More information1 Econometrics and economic data
1 Econometrics and economic data Ezequiel Uriel University of Valencia Version: 09013 1 Econometrics and economic data 1 1.1 What is econometrics? 1 1. Steps in developing an econometric model 1.3 Economic
More informationLecture 2 Dynamic Equilibrium Models : Finite Periods
Lecture 2 Dynamic Equilibrium Models : Finite Periods 1. Introduction In macroeconomics, we study the behavior of economywide aggregates e.g. GDP, savings, investment, employment and so on  and their
More informationKeywords: Singlevendor Inventory Control System, Potential Demand, Machine Failure, Participation in the Chain, Heuristic Algorithm
Indian Journal of Fundamental and Applied Life Sciences ISSN: 31 63 (Online) An Open Access, Online International Journal Available at www.cibtech.org/sp.ed/jls/01/03/jls.htm 01 Vol. (S3), pp. 17811790/Valiporian
More informationUnraveling versus Unraveling: A Memo on Competitive Equilibriums and Trade in Insurance Markets
Unraveling versus Unraveling: A Memo on Competitive Equilibriums and Trade in Insurance Markets Nathaniel Hendren January, 2014 Abstract Both Akerlof (1970) and Rothschild and Stiglitz (1976) show that
More informationThe Budget Deficit, Public Debt and Endogenous Growth
The Budget Deficit, Public Debt and Endogenous Growth Michael Bräuninger October 2002 Abstract This paper analyzes the effects of public debt on endogenous growth in an overlapping generations model. The
More informationA. O. Odior Department of Production Engineering University of Benin, Edo State. Email: waddnis@yahoo.com
2012 Cenresin Publications www.cenresinpub.org APPLICATION OF PROJECT MANAGEMENT TECHNIQUES IN A CONSTRUCTION FIRM Department of Production Engineering University of Benin, Edo State. Email: waddnis@yahoo.com
More informationA MILP Scheduling Model for Multistage Batch Plants
A MILP Scheduling Model for Multistage Batch Plants Georgios M. Kopanos, Luis Puigjaner Universitat Politècnica de Catalunya  ETSEIB, Diagonal, 647, E08028, Barcelona, Spain, Email: luis.puigjaner@upc.edu
More informationIntroduction to Engineering System Dynamics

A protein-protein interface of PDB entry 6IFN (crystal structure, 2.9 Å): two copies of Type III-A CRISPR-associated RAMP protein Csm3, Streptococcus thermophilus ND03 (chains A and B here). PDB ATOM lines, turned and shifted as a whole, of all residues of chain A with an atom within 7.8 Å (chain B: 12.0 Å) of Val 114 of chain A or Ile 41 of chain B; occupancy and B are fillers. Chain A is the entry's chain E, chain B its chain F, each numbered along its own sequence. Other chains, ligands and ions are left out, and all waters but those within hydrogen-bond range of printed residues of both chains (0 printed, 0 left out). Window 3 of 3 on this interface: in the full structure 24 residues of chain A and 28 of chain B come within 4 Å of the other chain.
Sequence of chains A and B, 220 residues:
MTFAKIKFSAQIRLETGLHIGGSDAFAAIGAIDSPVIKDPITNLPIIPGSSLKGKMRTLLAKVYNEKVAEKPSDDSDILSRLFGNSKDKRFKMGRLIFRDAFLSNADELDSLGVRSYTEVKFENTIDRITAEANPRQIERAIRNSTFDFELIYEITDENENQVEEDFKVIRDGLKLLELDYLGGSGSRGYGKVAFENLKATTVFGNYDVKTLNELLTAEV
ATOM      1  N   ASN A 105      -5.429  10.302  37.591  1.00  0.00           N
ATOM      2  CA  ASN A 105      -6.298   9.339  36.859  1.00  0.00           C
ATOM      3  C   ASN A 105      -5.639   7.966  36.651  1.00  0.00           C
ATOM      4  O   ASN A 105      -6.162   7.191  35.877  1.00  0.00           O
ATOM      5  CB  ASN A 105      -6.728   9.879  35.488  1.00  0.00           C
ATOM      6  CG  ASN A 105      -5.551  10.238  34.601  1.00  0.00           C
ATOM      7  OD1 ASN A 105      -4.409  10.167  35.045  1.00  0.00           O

CHAPTER 0 Introduction to Engineering System Dynamics 0.1 INTRODUCTION The objective of an engineering analysis of a dynamic system is prediction of its behaviour or performance. Real dynamic systems are
More informationOPTIMAl PREMIUM CONTROl IN A NONliFE INSURANCE BUSINESS
ONDERZOEKSRAPPORT NR 8904 OPTIMAl PREMIUM CONTROl IN A NONliFE INSURANCE BUSINESS BY M. VANDEBROEK & J. DHAENE D/1989/2376/5 1 IN A OPTIMAl PREMIUM CONTROl NONliFE INSURANCE BUSINESS By Martina Vandebroek
More informationA Hybrid Heuristic Rule for Constrained Resource Allocation in PERT Type Networks
World Applied Sciences Journal 7 (10): 13241330, 2009 ISSN 18184952 IDOSI Publications, 2009 A Hybrid Heuristic Rule for Constrained Resource Allocation in PERT Type Networks Siamak Baradaran and S.M.T.
More informationThe Elasticity of Taxable Income: A NonTechnical Summary
The Elasticity of Taxable Income: A NonTechnical Summary John Creedy The University of Melbourne Abstract This paper provides a nontechnical summary of the concept of the elasticity of taxable income,
More information1 st year / 20142015/ Principles of Industrial Eng. Chapter 3 / Dr. May G. Kassir. Chapter Three
Chapter Three Scheduling, Sequencing and Dispatching 31 SCHEDULING Scheduling can be defined as prescribing of when and where each operation necessary to manufacture the product is to be performed. It
More informationSpreadsheet Heuristic for Stochastic Demand Environments to Solve the Joint Replenishment Problem
, July 35, 2013, London, U.K. Spreadsheet Heuristic for Stochastic Demand Environments to Solve the Joint Replenishment Problem Buket Türkay, S. Emre Alptekin Abstract In this paper, a new adaptation
More informationThe Trip Scheduling Problem
The Trip Scheduling Problem Claudia Archetti Department of Quantitative Methods, University of Brescia Contrada Santa Chiara 50, 25122 Brescia, Italy Martin Savelsbergh School of Industrial and Systems
More informationINDIRECT INFERENCE (prepared for: The New Palgrave Dictionary of Economics, Second Edition)
INDIRECT INFERENCE (prepared for: The New Palgrave Dictionary of Economics, Second Edition) Abstract Indirect inference is a simulationbased method for estimating the parameters of economic models. Its
More informationSUPPLY CHAIN MISSION STATEMENT
SUPPLY CHAIN MISSION STATEMENT To create a competitive advantage for Welch s through purchasing, manufacturing and distributing products and services which provide superior value to our customers. SOME
More information20142015 The Master s Degree with Thesis Course Descriptions in Industrial Engineering
20142015 The Master s Degree with Thesis Course Descriptions in Industrial Engineering Compulsory Courses IENG540 Optimization Models and Algorithms In the course important deterministic optimization
More informationCase study of a batchproduction/inventory system E.M.M. Winands 1, A.G. de Kok 2 and C. Timpe 3
Case study of a batchproduction/inventory system E.M.M. Winands 1, A.G. de Kok 2 and C. Timpe 3 The plant of BASF under consideration consists of multiple parallel production lines, which produce multiple
More informationProject Time Management
Project Time Management Plan Schedule Management is the process of establishing the policies, procedures, and documentation for planning, developing, managing, executing, and controlling the project schedule.